The New York Child Victims Act: New Court Rules For a Deluge of Old Claims

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The New York Child Victims Act (“the CVA”) established a one-time, one-year window in which previously time-barred claims of child sexual abuse could be “revived” and sued in New York State courts. The one-year window opened at midnight on August 14, 2019, and by the end of the first day over 400 cases were already on file with courts across the entire state. 

In anticipation of an onslaught of lawsuits, New York State Courts implemented new procedures that are unique to handling revived child abuse claims. Newly-created Uniform Rule § 202.72 implements new mechanisms by which New York State Courts can adjudicate cases in the most efficient manner possible. These items include:

  • Creation of a dedicated Part of the Supreme Court in each Judicial District to hear the revived childhood sexual assault cases;
  • Mandated training of Justices, hearing officers, referees and ADR neutrals in relevant points of law, pursuant to a curriculum approved by the Office of Court Administration;
  • A recommended schedule for pre-trial proceedings in such cases; and
  • Specific requirements for engaged counsel to follow prior to preliminary or status conferences on revived abuse cases. 

The recommended schedule for cases envisions immediate assignment of each child sexual abuse case to the newly formed Part of the Supreme Court. Within 30 days of the request for judicial intervention, a preliminary conference would occur with an assigned judge, followed by a status conference 60 days later. Discovery would conclude within a year of the initial preliminary conference. Any dispositive motions – i.e., motions seeking to dismiss the case prior to trial – would be fully submitted within 90 days of the end of discovery, with decisions to be made 30 days thereafter. A trial would be scheduled within 60 days of the note of issue, or 60 days after the decision of any motions – an accelerated timeline not mandated by the courts on other civil tort matters. This is an accelerated timetable at every phase: in most cases, the litigants in a Supreme Court case conduct discovery and other pre-trial proceedings on their own, seeking judicial intervention only as necessary to resolve disputes or to advise the Court that discovery is complete and the matter is ready for trial. 

On August 13, 2019 The New York State Court system issued a press release to advise that public that it has formally appointed and trained 45 judges statewide to hear CVA cases. Recent training of these judges (as envisioned by the rules) was also conducted, and the designated new Supreme Court Parts were established and are in place. According to the press release, pretrial proceedings will be heard by a small set of designated judges: Justice George Silver (New York City’s 5 boroughs), Justice Michael Mackey (Third and Fourth Judicial Districts, located in the eastern portion of Upstate New York), Justice Michael V. Coccoma (Fifth and Sixth Judicial Districts, located in the central portion of Upstate New York), Justice Deborah Chimes (Seventh and Eighth Judicial Districts, located in the western portion of Upstate New York), and Justice Terry Jane Ruderman (Ninth and Tenth Judicial Districts, located in Long Island and counties immediately north of New York City), with the Hon. Vito Caruso overseeing the process outside of New York City. The August 13 press release also noted that when a CVA case is in the pretrial phase, it will be automatically assigned to a parallel alternative dispute resolution track to expedite potential settlements. The press release advises that the court administrators are also developing a uniform “case management order,” similar to the type of scheduling order used for asbestos-related lawsuits.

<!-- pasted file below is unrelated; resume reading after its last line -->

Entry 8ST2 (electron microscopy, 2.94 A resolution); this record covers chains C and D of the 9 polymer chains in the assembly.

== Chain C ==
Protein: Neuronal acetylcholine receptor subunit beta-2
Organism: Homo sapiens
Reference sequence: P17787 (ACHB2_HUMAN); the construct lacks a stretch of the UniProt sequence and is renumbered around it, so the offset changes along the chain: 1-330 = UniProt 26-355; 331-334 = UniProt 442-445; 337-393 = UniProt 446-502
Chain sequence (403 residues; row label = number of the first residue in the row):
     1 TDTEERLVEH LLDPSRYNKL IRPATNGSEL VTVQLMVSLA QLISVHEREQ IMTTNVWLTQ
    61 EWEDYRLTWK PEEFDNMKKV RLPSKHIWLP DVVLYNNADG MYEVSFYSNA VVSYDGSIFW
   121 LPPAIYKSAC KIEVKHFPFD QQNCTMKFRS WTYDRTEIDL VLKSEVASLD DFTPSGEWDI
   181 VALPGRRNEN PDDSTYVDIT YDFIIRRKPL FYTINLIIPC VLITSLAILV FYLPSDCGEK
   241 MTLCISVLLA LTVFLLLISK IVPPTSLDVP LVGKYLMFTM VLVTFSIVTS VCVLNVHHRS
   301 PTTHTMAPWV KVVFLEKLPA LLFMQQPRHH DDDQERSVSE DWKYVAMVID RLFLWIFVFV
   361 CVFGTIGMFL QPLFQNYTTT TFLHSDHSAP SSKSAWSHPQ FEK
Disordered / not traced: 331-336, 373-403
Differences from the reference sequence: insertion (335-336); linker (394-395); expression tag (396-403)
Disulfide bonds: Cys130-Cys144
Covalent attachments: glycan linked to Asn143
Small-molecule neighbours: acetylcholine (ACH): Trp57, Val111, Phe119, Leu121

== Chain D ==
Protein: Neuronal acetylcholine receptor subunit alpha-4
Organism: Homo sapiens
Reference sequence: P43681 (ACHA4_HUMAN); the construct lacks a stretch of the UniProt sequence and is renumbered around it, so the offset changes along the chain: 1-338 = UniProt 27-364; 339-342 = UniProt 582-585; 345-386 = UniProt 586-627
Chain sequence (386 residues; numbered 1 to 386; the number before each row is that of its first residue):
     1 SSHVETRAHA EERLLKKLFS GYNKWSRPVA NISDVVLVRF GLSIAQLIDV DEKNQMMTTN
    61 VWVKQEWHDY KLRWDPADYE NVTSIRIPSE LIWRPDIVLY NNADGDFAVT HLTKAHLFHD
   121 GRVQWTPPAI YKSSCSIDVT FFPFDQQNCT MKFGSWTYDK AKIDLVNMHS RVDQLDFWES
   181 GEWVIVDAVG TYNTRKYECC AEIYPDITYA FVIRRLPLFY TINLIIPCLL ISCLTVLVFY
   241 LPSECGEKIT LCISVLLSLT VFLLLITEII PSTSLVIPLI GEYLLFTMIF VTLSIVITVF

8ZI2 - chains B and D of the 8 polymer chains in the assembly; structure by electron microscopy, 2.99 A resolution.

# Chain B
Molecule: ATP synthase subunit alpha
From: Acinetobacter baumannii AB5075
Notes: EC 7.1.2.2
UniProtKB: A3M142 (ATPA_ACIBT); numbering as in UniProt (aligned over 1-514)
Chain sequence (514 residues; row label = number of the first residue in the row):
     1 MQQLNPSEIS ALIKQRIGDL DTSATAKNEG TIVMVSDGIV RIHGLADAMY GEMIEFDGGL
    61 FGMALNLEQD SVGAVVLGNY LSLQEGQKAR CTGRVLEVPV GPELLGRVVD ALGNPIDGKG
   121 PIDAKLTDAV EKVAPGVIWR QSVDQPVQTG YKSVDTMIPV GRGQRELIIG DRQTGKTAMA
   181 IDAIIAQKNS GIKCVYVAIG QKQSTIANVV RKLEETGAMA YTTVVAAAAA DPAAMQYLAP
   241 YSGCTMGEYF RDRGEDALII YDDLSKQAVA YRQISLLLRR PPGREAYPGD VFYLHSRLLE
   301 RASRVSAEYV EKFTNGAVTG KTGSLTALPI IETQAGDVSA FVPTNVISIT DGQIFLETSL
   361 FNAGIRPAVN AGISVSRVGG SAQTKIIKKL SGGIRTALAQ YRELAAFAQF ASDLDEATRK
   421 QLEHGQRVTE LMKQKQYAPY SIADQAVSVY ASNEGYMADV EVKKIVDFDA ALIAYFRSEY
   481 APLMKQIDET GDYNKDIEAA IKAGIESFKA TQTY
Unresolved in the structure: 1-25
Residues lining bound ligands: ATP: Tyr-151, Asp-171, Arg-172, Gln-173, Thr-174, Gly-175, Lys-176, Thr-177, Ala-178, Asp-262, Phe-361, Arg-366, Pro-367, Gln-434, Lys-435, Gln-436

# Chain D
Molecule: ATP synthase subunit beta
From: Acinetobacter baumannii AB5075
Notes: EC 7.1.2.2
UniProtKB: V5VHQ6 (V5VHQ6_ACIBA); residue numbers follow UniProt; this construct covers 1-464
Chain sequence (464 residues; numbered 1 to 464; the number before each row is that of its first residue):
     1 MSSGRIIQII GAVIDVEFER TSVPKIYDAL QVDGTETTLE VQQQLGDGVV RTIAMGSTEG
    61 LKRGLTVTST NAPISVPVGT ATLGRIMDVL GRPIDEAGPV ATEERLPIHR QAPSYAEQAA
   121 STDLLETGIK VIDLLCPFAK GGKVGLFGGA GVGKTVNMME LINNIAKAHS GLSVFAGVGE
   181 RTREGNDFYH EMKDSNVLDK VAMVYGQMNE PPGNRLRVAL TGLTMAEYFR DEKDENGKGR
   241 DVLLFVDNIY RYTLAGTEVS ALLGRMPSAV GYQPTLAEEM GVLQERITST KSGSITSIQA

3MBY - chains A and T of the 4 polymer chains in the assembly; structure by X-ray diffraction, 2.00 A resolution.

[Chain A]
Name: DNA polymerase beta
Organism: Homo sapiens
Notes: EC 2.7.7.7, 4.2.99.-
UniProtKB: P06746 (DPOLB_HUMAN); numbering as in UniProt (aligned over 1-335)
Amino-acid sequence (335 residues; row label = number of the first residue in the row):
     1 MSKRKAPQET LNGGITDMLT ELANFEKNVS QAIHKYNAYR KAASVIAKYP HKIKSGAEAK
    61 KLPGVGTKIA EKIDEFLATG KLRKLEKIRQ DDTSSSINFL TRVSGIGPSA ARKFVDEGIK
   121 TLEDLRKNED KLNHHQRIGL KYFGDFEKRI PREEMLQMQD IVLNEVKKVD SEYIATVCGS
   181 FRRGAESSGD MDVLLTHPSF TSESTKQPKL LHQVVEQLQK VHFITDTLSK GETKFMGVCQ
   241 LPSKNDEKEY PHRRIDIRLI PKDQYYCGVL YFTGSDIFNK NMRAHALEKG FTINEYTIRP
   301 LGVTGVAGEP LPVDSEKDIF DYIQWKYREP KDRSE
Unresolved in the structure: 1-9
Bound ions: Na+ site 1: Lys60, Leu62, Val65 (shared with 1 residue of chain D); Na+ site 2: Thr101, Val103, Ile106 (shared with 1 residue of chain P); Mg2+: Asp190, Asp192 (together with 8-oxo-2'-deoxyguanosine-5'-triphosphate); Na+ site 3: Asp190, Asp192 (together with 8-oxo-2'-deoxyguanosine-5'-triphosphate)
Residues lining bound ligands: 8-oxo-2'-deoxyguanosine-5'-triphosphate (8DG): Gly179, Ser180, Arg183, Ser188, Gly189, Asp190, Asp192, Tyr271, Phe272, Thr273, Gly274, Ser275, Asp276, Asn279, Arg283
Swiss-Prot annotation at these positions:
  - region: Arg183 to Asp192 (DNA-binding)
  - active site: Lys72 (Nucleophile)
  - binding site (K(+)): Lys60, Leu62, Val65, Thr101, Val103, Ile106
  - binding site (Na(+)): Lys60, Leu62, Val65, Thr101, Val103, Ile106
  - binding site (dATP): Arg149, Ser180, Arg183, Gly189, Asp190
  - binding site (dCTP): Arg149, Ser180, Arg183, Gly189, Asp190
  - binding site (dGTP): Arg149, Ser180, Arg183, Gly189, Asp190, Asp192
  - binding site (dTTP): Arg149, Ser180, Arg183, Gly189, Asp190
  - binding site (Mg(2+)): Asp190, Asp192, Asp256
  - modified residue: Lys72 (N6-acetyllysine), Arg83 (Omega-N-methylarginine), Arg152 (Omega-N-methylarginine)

The most important takeaway from the new Court procedures is that the Court system intends to pursue prompt adjudication and resolution of cases brought under the one-year CVA revival window.

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DISCLAIMER: Because of the generality of this update, the information provided herein may not be applicable in all situations and should not be acted upon without specific legal advice based on particular situations.

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